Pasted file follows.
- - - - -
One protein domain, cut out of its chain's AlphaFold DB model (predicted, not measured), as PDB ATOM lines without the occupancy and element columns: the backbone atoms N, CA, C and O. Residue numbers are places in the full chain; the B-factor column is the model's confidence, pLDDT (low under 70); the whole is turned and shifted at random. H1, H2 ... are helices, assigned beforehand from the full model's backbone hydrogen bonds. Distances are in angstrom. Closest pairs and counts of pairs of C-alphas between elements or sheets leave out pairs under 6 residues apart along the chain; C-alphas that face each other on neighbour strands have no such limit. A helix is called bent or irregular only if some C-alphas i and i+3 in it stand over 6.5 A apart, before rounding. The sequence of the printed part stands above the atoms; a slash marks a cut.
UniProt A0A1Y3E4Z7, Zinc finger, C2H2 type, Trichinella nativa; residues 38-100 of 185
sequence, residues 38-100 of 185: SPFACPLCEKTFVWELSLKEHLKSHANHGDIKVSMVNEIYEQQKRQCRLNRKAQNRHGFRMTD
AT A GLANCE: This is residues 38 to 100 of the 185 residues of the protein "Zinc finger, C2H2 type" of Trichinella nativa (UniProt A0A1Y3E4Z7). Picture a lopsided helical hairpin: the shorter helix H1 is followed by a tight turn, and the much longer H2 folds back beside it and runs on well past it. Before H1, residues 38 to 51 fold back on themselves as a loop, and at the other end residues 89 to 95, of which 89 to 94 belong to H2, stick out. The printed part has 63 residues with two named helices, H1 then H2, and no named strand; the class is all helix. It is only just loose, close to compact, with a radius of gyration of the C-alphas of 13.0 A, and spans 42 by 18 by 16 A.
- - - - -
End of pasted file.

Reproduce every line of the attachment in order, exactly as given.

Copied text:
One protein domain, cut out of its chain's AlphaFold DB model (predicted, not measured), as PDB ATOM lines without the occupancy and element columns: the backbone atoms N, CA, C and O. Residue numbers are places in the full chain; the B-factor column is the model's confidence, pLDDT (low under 70); the whole is turned and shifted at random. H1, H2 ... are helices, assigned beforehand from the full model's backbone hydrogen bonds. Distances are in angstrom. Closest pairs and counts of pairs of C-alphas between elements or sheets leave out pairs under 6 residues apart along the chain; C-alphas that face each other on neighbour strands have no such limit. A helix is called bent or irregular only if some C-alphas i and i+3 in it stand over 6.5 A apart, before rounding. The sequence of the printed part stands above the atoms; a slash marks a cut.
UniProt A0A1Y3E4Z7, Zinc finger, C2H2 type, Trichinella nativa; residues 38-100 of 185
sequence, residues 38-100 of 185: SPFACPLCEKTFVWELSLKEHLKSHANHGDIKVSMVNEIYEQQKRQCRLNRKAQNRHGFRMTD
AT A GLANCE: This is residues 38 to 100 of the 185 residues of the protein "Zinc finger, C2H2 type" of Trichinella nativa (UniProt A0A1Y3E4Z7). Picture a lopsided helical hairpin: the shorter helix H1 is followed by a tight turn, and the much longer H2 folds back beside it and runs on well past it. Before H1, residues 38 to 51 fold back on themselves as a loop, and at the other end residues 89 to 95, of which 89 to 94 belong to H2, stick out. The printed part has 63 residues with two named helices, H1 then H2, and no named strand; the class is all helix. It is only just loose, close to compact, with a radius of gyration of the C-alphas of 13.0 A, and spans 42 by 18 by 16 A.